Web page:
Since 23 June 2016 when the British people voted to leave the European Union the conversations and topics have surrounded the momentous change to Britain’s political and economic landscape. The legal questions on the Brexit situation have been largely side-lined.
Extricating the UK from the EU legal system is one of the biggest legal issues and the process for withdrawal is not without uncertainty. No European Union Member State has ever left the EU so the process is untested. The process for withdrawal is set out in article 50 of the Treaty on the European Union and ensuring a successful ‘Brexit’ will involved disentangling the UK from complex policitico-legal, financial and other relationships and obligations.
We will examine the legal impact of Brexit.
Does the UK still have to comply with EU law?
The short answer is yes – nothing changes until the UK actually leaves the EU. During the negotiation period, the strict legal position is that the UK and businesses operating in the UK must continue to comply with EU law which is still enforceable in the UK.
Free movement of goods, people, services and capital will continue and the UK will continue to make contributions to the EU budget. The UK will be required to implement any new EU laws that are due to come into force during the negotiation period.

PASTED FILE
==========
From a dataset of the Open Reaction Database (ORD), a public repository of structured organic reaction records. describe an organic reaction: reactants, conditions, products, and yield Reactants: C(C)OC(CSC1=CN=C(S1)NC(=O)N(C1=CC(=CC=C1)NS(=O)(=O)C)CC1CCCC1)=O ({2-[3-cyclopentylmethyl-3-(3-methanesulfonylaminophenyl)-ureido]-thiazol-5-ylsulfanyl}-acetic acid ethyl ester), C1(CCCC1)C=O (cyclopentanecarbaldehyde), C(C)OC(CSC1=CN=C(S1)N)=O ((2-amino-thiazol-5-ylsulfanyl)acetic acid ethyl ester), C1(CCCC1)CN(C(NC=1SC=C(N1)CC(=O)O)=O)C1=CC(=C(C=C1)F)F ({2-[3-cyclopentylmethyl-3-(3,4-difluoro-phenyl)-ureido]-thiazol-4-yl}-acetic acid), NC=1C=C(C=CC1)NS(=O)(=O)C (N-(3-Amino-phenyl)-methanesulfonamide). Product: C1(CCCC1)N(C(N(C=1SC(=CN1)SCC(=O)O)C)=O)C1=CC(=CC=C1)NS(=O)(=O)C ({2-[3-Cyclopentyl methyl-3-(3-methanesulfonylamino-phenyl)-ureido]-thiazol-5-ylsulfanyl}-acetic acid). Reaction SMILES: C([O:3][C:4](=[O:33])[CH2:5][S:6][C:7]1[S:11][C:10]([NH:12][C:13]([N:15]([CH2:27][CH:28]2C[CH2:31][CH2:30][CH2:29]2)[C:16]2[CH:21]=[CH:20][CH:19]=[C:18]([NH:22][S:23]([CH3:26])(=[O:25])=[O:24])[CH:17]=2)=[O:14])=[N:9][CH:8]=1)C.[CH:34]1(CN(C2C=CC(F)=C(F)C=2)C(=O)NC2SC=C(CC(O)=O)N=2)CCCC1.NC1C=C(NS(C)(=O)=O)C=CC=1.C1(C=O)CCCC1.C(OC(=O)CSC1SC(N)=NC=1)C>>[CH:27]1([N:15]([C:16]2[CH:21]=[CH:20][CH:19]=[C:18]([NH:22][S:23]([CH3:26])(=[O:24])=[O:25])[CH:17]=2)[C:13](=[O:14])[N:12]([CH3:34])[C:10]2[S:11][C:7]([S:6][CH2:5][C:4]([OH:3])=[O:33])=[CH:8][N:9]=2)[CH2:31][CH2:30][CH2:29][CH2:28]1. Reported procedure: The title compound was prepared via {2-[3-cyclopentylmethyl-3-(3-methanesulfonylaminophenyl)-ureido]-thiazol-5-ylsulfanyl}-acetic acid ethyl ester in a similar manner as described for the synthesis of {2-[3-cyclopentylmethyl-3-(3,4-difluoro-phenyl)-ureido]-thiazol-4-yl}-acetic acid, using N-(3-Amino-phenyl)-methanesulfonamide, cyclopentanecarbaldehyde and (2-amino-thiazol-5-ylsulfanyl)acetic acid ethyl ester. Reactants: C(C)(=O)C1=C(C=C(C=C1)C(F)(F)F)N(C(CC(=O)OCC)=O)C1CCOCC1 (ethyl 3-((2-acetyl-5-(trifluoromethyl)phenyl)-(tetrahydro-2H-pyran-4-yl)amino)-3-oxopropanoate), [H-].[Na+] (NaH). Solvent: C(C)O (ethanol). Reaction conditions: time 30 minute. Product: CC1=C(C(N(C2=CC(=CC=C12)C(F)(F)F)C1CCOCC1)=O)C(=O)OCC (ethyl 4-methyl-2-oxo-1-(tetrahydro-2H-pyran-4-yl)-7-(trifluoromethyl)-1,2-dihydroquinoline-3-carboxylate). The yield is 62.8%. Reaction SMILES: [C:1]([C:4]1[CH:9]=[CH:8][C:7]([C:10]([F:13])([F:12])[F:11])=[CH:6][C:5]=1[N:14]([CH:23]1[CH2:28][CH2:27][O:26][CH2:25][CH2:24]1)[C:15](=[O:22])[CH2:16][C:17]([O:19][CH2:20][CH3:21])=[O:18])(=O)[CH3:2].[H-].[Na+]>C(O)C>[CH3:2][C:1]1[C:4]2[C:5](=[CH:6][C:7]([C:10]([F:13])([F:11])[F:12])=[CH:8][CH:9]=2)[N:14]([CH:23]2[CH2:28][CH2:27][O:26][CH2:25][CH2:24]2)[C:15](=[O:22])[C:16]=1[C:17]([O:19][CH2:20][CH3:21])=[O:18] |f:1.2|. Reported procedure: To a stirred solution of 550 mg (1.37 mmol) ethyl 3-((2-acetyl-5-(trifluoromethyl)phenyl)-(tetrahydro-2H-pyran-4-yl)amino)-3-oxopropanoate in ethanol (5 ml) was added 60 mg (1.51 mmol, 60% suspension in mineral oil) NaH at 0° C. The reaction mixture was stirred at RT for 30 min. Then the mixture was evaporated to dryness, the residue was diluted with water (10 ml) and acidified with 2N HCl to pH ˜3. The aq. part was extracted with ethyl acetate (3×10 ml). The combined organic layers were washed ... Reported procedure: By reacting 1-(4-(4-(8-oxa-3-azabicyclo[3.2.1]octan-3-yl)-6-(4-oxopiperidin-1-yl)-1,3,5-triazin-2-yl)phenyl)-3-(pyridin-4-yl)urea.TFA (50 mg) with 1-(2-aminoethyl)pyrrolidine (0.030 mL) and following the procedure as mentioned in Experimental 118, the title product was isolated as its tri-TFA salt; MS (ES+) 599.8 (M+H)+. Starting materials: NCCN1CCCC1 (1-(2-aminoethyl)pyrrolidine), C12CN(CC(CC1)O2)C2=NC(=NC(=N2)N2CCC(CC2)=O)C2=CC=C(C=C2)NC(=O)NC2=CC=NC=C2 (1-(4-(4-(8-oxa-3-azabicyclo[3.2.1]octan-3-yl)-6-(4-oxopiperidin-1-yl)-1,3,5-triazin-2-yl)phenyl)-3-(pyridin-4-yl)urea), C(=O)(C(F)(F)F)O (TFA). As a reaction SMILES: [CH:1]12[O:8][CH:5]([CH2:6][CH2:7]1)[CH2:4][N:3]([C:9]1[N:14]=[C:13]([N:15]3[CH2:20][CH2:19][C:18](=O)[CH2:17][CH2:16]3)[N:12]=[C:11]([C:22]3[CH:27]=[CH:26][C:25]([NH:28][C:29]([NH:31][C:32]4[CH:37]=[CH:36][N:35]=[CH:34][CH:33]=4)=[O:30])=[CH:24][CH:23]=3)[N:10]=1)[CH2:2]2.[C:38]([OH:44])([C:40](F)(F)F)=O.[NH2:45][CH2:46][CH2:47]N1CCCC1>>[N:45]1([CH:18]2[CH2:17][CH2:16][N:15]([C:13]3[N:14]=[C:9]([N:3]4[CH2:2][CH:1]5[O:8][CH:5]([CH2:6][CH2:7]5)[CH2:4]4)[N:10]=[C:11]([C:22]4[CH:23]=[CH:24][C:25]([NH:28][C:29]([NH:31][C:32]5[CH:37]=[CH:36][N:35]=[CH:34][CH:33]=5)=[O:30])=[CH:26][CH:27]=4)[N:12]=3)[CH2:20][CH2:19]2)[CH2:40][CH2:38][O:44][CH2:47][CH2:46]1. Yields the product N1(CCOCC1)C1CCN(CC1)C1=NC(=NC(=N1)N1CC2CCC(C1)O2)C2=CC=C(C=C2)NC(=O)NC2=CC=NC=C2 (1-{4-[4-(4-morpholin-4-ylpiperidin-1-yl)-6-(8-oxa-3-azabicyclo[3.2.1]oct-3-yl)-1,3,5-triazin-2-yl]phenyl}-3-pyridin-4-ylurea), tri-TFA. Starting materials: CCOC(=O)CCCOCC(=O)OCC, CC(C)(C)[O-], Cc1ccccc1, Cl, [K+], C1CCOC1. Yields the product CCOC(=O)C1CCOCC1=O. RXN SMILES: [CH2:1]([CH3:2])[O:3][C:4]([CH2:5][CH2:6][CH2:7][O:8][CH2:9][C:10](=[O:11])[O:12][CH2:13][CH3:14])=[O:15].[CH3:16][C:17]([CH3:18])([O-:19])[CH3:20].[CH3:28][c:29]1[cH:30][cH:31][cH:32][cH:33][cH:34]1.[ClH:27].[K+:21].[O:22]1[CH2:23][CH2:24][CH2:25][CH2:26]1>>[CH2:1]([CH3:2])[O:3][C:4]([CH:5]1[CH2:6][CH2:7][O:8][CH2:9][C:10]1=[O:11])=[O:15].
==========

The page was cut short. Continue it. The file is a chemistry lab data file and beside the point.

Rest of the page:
A number of commentators have, however, suggested that there could be a “go slow” in relation to the implementation of new EU laws during the negotiation and withdrawal period.
So, let us look at Britain’s exit from the EU through our eye’s, the view from a lawyer.
Brexit means tearing up hundreds of laws, rules and agreements governing everything from trade to immigration to agricultural subsidies. Using the shreddings as confetti as a celebration method – right? Wrong, this is a slow process which has to be carefully navigated through on all levels of business.
An ironic heading, however we are all facing these uncertainties together, and no we don’t have all the answers but what we can do is identify the issues that will impact you and the potential scenarios and the appropriate course of action to both mitigate the impact of change and identify any new opportunities that the change produces.
Given that major corporate structural changes may take up to two years to complete many Companies may need to start implementing their contingency plans well before the final shape of the deal with the EU is clear. Businesses will need to understand the likely range of issues that will affect them and what action they can take now. Brexit will affect many issues from data privacy, regulatory approvals, corporate structures, capital requirements, employee mobility, the choice of regulator, import controls and duties, supply chains and intellectual property rights.
Keep an eye on our blogs as we produce a series of articles on the legal issues affecting different sectors and areas including actions that can be taken whilst the process of leaving the EU is underway.
In a market of uncertainty it is key to gain legal advise to navigate through it effectively, if you have any queries or require more information please contact Ferguson Legal Here. #getlawsavvy #beproactive #outsource #getbrexitsavvy